Damascus on edge as Syria's strife encroaches on capital
Yasser sits in the dark in his clothes shop in Damascus's Old City, listening to the whirr of generators outside – a sound that was alien to until recently. Usually his shop is packed with friends and customers, but Yasser, wrapped in a fleece and scarf, sits alone. "Trade is down and the price of everything is going up," he says dejectedly.
The middle-aged father of five has teabags but no sugar, and last week he could not afford gas to refill the small canister that heats his kettle. "Sugar has become five times more expensive and I've had to change to smoking terrible cigarettes," he says with a wry smile. On the way home from work the day before, he gave in to an ache to treat his family and bought a roast chicken – something that he used to do weekly – so now all his money is gone. "Tell me, how do I survive," he says.
The mood in central Damascus has moved in peaks and troughs since the start of the uprising against Bashar al-Assad. The suburbs and towns that ring the capital have long been up in arms, and trouble inches ever closer to the seat of power. But life in the city is different to that in places such as Homs or Idleb, which are caught in a cycle of protests, armed rebel activity and regime crackdown.
On a sunny day, people wander the cracked streets, peering at new DVDs. The wealthy are back in the upmarket cafes sipping $4 lattes – at least for now. Against the background of a crisis that has put lives on hold, Damascenes are trying to find new routine.
But life is getting gradually harder. Depression and insomnia are reportedly growing as the tales of death and torture mix with uncertainty about the future, exacting a heavy mental toll. Sanctions applied by the US, Europe and some Arab countries have pushed up food and heating prices. The Syrian pound has lost half its value over a year, reaching one US cent in February.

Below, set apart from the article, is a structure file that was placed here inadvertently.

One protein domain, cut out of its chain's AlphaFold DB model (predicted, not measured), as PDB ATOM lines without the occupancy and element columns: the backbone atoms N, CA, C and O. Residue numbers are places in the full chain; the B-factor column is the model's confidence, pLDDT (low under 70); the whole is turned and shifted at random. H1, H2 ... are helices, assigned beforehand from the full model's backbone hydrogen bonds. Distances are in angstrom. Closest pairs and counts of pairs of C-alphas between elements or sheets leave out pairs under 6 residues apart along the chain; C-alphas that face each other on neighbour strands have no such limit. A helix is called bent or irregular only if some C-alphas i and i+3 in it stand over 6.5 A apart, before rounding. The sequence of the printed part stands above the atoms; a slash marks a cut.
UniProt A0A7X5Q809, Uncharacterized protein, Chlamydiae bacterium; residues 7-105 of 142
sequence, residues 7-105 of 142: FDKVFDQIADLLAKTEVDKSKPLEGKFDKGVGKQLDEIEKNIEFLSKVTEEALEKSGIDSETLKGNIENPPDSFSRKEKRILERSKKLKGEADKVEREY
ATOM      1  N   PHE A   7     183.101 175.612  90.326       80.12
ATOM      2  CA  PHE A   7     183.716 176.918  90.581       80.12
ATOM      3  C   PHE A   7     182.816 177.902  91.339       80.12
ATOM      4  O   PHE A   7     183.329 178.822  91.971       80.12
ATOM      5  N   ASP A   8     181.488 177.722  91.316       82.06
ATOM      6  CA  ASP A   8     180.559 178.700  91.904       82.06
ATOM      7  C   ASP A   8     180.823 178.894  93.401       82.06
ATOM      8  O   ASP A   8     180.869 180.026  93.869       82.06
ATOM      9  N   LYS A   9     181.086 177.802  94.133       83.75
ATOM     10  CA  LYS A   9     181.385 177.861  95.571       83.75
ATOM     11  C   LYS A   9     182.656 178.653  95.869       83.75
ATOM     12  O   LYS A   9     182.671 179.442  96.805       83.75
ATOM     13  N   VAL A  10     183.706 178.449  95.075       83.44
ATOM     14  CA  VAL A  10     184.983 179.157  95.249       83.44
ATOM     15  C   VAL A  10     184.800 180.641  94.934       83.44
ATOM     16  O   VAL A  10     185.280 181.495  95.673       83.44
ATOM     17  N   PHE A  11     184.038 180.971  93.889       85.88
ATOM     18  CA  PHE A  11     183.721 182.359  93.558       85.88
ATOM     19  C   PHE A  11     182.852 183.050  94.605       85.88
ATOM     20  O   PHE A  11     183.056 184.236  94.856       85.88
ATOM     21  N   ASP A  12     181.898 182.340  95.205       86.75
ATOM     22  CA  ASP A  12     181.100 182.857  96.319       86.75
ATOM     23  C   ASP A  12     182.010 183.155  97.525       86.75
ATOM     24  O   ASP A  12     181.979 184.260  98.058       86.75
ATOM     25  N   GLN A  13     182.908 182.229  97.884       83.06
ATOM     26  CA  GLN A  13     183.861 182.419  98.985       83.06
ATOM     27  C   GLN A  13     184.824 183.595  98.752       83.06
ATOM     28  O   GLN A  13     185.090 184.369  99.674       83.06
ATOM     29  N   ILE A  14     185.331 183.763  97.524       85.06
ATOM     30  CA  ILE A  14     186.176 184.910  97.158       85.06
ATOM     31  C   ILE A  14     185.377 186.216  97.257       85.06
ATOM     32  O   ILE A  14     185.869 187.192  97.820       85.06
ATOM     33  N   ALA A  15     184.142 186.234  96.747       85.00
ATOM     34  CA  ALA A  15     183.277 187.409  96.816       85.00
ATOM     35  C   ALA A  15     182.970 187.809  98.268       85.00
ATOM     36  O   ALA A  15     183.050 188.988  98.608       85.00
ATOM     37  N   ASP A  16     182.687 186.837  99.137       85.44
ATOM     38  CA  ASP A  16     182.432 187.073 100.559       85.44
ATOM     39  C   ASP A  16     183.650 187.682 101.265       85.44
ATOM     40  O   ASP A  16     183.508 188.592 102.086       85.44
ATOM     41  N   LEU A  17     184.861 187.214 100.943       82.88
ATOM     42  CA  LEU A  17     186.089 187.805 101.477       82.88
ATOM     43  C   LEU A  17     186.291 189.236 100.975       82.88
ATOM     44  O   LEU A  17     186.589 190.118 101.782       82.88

Gas is short and electricity too. A joke has been circulating about a wife who asks her husband how she is supposed to cook without gas. "Use the microwave," he says, only to have her respond that there is no electricity either. The poorest now add that they have no food.
Yasser's life has changed in another way. A month ago he decided to leave his home in the suburb of Zamalka, east of Damascus, and rent a room for his family closer to the city centre. The power cuts there last four hours a day, compared with eight or more at home where his newborn baby was getting cold. Others in the city of seven million now sleep five to a room as relatives pay visits for indefinite periods of time. The UN says there are more than 200,000 internally displaced Syrians, adding to 39,000 refugees in Turkey, Lebanon and Jordan, and others who have paid their own way to move further afield.
The latest influx from Homs, where a month of shelling Baba Amr and other neighbourhoods tore families apart and sent survivors scattering, is rattling Damascus. Residents are conflicted: the bloody tales are harrowing, but there are many in the capital who still have much to lose.
A rich businessman says his friends grow more disgusted with the regime by the day. But Assad's supporters are still passionate, too. A man from the coastal city of Latakia who drives a taxi in Damascus loudly rails against the protesters, screaming that they are "dogs" and berating them for using arms. Some, whatever their political hue, just want the crisis to end.
"I am with the uprising," says a Damascene in his 20s who works for an NGO. "But look, what a mess. I can't help sometimes wishing this had never started, or would end – somehow."
There is no sign of that happening. Instead, people's circles of movement are getting smaller as the bombs and violence encroach. "As I was cowering on the floor I thought, this is a showdown and the crisis will be over," says a young woman who lives in Mezze, an affluent district in west Damascus that was recently the scene of a dawn gunfight. "But then I realised that this is just everyday life in my country now."